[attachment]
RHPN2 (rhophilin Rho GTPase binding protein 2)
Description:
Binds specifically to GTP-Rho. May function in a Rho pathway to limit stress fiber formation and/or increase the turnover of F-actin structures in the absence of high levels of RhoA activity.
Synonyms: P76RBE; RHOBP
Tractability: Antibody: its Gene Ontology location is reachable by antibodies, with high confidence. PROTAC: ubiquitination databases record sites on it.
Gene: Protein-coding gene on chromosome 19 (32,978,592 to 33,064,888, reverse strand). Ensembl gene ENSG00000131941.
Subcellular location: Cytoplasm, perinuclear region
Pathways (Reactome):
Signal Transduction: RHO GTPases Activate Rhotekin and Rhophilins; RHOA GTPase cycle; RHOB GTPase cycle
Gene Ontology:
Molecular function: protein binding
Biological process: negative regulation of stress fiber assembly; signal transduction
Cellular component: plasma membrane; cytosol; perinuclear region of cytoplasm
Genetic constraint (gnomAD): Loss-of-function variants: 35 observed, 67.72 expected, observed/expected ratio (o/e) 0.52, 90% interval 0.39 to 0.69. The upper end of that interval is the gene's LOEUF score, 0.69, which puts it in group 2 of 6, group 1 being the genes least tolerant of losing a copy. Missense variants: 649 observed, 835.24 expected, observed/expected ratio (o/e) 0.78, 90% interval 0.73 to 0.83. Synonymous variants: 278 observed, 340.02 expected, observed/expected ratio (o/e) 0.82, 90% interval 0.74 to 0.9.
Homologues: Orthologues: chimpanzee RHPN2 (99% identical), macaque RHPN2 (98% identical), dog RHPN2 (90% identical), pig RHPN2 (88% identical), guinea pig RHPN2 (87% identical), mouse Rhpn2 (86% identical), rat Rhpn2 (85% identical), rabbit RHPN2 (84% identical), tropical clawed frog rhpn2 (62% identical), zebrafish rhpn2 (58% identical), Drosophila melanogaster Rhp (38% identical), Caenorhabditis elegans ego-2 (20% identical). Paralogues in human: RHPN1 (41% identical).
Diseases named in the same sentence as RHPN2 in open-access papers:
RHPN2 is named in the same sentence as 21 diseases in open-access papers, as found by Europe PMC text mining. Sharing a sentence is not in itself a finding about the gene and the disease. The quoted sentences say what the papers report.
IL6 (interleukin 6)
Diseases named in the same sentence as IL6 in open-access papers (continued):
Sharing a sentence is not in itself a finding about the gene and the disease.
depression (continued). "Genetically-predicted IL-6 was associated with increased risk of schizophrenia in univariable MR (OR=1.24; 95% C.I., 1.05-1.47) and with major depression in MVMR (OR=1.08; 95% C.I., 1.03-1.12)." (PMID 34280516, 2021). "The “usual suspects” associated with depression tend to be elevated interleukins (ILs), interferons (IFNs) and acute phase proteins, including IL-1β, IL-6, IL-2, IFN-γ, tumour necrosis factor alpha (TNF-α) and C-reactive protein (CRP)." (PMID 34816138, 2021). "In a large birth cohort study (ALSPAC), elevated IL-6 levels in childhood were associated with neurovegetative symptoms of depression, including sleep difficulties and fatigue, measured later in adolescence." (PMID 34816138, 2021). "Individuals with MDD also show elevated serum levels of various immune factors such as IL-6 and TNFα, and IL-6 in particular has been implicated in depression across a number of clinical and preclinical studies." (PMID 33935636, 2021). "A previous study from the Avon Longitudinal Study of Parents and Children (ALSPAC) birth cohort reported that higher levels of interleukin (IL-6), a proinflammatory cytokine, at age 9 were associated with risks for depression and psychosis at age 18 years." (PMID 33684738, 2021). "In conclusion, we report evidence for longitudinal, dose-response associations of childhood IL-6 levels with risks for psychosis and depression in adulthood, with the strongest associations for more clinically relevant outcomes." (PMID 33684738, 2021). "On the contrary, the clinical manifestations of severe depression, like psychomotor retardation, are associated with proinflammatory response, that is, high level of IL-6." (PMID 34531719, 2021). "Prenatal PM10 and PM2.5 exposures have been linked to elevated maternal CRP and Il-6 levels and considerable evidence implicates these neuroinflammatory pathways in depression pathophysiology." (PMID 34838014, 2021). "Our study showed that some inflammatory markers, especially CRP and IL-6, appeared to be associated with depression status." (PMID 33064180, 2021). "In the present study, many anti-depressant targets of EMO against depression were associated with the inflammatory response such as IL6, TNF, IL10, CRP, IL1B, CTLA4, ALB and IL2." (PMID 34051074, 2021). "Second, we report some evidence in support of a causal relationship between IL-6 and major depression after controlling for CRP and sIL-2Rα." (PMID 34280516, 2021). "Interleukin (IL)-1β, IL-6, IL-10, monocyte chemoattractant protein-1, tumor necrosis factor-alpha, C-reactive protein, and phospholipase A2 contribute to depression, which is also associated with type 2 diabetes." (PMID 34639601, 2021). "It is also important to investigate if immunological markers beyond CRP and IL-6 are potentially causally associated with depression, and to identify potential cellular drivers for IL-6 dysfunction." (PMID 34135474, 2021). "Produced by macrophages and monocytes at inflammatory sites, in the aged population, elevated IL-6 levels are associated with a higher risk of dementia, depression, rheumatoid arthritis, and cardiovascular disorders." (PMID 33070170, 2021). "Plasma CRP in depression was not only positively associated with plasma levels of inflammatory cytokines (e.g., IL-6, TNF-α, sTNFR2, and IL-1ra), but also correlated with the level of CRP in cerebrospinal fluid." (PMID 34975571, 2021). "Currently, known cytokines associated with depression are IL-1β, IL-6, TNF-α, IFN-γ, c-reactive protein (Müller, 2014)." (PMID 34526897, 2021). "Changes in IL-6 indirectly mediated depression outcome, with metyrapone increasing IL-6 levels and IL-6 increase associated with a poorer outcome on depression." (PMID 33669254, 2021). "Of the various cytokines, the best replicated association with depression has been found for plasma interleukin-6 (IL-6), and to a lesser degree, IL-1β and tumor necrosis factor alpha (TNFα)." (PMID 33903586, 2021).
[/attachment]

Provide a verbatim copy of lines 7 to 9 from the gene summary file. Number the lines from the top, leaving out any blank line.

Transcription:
Subcellular location: Cytoplasm, perinuclear region
Pathways (Reactome):
Signal Transduction: RHO GTPases Activate Rhotekin and Rhophilins; RHOA GTPase cycle; RHOB GTPase cycle